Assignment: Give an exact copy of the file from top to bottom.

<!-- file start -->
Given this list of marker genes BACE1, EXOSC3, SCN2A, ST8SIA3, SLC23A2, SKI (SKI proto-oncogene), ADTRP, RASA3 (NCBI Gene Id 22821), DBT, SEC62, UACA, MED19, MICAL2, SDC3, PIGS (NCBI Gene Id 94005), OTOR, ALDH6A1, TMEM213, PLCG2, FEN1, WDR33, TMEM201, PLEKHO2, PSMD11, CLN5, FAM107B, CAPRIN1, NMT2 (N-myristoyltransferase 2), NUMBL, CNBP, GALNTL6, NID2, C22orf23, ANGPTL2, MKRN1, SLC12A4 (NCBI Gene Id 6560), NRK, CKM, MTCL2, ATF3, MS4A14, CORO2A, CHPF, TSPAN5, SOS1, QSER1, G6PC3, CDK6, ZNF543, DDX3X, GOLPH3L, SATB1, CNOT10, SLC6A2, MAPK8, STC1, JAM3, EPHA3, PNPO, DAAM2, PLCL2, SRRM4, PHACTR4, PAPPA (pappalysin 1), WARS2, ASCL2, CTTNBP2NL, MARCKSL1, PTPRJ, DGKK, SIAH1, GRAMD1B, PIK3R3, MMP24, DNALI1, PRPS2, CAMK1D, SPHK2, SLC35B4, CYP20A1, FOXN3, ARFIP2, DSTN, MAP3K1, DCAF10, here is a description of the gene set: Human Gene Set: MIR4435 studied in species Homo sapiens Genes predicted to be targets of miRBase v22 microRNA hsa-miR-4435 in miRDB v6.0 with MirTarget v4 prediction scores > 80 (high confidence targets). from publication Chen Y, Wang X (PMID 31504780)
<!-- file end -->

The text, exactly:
Given this list of marker genes BACE1, EXOSC3, SCN2A, ST8SIA3, SLC23A2, SKI (SKI proto-oncogene), ADTRP, RASA3 (NCBI Gene Id 22821), DBT, SEC62, UACA, MED19, MICAL2, SDC3, PIGS (NCBI Gene Id 94005), OTOR, ALDH6A1, TMEM213, PLCG2, FEN1, WDR33, TMEM201, PLEKHO2, PSMD11, CLN5, FAM107B, CAPRIN1, NMT2 (N-myristoyltransferase 2), NUMBL, CNBP, GALNTL6, NID2, C22orf23, ANGPTL2, MKRN1, SLC12A4 (NCBI Gene Id 6560), NRK, CKM, MTCL2, ATF3, MS4A14, CORO2A, CHPF, TSPAN5, SOS1, QSER1, G6PC3, CDK6, ZNF543, DDX3X, GOLPH3L, SATB1, CNOT10, SLC6A2, MAPK8, STC1, JAM3, EPHA3, PNPO, DAAM2, PLCL2, SRRM4, PHACTR4, PAPPA (pappalysin 1), WARS2, ASCL2, CTTNBP2NL, MARCKSL1, PTPRJ, DGKK, SIAH1, GRAMD1B, PIK3R3, MMP24, DNALI1, PRPS2, CAMK1D, SPHK2, SLC35B4, CYP20A1, FOXN3, ARFIP2, DSTN, MAP3K1, DCAF10, here is a description of the gene set: Human Gene Set: MIR4435 studied in species Homo sapiens Genes predicted to be targets of miRBase v22 microRNA hsa-miR-4435 in miRDB v6.0 with MirTarget v4 prediction scores > 80 (high confidence targets). from publication Chen Y, Wang X (PMID 31504780)